On Juniper, you can even get shell access by default (log in as root). The "command line" interface is just a program that runs on the shell.
Not only that, but Juniper's configuration is not as "modal" as the article makes everything out to be. JUNOS has built-in scripting to make modifications to the config, along with templating/macros to take the drudgery out of repeated configs. The config is hierarchical (XML on the backend), which makes it well-structured and predictable. Overall, it's a pleasure to work with (once you get used to it), and much better than some more popular/expensive networking gear I could name. Oh, and they number their interfaces starting with zero, like you should.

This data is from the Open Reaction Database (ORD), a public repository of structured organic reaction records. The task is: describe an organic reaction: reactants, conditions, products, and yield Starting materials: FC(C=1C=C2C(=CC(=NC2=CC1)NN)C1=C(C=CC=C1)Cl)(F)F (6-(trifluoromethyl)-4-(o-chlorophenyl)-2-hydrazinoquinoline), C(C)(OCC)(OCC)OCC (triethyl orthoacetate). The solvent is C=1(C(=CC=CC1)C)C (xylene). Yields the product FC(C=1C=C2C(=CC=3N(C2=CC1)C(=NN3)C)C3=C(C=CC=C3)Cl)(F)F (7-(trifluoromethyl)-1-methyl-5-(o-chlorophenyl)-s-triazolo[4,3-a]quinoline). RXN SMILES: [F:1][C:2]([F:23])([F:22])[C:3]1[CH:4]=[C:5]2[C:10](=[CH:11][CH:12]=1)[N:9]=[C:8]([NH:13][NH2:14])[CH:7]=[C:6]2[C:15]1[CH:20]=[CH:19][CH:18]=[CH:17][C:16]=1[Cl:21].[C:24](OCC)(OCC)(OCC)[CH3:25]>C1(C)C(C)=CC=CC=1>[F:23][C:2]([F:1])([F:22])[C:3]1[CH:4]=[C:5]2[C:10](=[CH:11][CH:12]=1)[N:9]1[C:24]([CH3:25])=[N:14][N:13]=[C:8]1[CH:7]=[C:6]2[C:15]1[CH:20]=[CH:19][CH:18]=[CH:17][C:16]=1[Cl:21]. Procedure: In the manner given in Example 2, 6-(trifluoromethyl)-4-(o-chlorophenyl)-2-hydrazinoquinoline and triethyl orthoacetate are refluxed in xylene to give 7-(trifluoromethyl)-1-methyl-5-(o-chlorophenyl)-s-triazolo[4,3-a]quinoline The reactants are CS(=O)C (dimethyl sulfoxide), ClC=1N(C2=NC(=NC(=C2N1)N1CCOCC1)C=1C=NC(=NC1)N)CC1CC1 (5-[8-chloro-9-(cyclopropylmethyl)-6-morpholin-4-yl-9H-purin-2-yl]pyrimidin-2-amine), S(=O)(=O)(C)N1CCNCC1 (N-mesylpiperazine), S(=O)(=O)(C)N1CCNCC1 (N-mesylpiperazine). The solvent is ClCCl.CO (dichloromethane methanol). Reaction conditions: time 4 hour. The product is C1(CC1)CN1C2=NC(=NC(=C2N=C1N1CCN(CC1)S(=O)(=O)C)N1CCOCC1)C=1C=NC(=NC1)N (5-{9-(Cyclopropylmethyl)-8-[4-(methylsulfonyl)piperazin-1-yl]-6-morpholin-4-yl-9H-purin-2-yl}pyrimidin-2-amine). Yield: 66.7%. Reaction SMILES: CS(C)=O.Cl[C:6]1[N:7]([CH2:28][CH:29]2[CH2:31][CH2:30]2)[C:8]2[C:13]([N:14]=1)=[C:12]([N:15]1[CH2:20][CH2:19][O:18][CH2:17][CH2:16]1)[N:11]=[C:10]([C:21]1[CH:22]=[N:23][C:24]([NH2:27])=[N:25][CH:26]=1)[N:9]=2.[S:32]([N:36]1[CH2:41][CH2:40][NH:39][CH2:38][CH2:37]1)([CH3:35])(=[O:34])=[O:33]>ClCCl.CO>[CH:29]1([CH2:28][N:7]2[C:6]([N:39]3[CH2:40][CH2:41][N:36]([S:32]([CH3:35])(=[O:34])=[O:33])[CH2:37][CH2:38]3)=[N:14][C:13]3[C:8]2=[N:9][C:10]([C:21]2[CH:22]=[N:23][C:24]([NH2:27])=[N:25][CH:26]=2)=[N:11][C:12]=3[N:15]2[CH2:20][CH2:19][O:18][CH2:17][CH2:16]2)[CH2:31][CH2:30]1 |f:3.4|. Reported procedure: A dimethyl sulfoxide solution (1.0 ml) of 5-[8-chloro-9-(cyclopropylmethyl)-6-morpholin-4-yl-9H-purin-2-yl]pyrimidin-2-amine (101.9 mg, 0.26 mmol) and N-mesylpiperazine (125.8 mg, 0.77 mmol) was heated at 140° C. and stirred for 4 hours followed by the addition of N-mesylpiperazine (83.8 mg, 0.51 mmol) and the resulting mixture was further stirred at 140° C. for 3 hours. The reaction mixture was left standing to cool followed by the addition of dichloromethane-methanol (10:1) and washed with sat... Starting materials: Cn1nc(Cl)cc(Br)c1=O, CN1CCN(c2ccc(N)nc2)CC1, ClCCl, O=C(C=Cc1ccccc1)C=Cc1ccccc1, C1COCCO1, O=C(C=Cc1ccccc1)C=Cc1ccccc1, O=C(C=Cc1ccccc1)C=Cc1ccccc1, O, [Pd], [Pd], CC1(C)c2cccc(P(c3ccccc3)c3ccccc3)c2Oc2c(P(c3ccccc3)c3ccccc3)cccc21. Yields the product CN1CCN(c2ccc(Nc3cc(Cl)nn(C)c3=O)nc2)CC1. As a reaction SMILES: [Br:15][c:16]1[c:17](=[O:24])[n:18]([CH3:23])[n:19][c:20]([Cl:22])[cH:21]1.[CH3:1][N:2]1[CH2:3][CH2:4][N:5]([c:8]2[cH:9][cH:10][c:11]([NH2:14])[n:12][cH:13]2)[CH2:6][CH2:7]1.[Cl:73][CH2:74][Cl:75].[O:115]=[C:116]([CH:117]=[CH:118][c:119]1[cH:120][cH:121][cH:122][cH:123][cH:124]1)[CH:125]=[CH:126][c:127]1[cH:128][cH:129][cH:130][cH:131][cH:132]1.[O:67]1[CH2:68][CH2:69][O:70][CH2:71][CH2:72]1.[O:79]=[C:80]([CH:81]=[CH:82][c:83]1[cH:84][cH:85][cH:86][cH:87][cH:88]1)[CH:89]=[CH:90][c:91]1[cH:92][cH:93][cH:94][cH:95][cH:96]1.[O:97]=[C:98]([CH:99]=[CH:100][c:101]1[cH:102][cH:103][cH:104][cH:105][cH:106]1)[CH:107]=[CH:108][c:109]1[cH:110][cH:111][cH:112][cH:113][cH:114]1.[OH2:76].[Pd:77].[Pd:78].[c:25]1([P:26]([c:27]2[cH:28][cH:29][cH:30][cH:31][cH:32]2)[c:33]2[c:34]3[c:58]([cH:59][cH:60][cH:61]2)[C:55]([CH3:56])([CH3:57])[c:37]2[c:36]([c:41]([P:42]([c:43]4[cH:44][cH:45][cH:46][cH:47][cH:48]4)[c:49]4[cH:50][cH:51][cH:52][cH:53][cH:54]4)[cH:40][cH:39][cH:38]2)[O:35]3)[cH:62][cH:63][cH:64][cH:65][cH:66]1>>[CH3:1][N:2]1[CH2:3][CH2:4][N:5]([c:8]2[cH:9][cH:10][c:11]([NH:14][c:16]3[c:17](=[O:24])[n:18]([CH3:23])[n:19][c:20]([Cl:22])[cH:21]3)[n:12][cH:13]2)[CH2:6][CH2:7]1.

Sure, it's not as open as a bash shell that you can muck with to your heart's content, but at the same time, having a standardized toolset means that it can be reasonably supported. Can you imagine calling up level 1 support and asking them to help you with a system that you had fully customized with local scripts, cron jobs, and the like?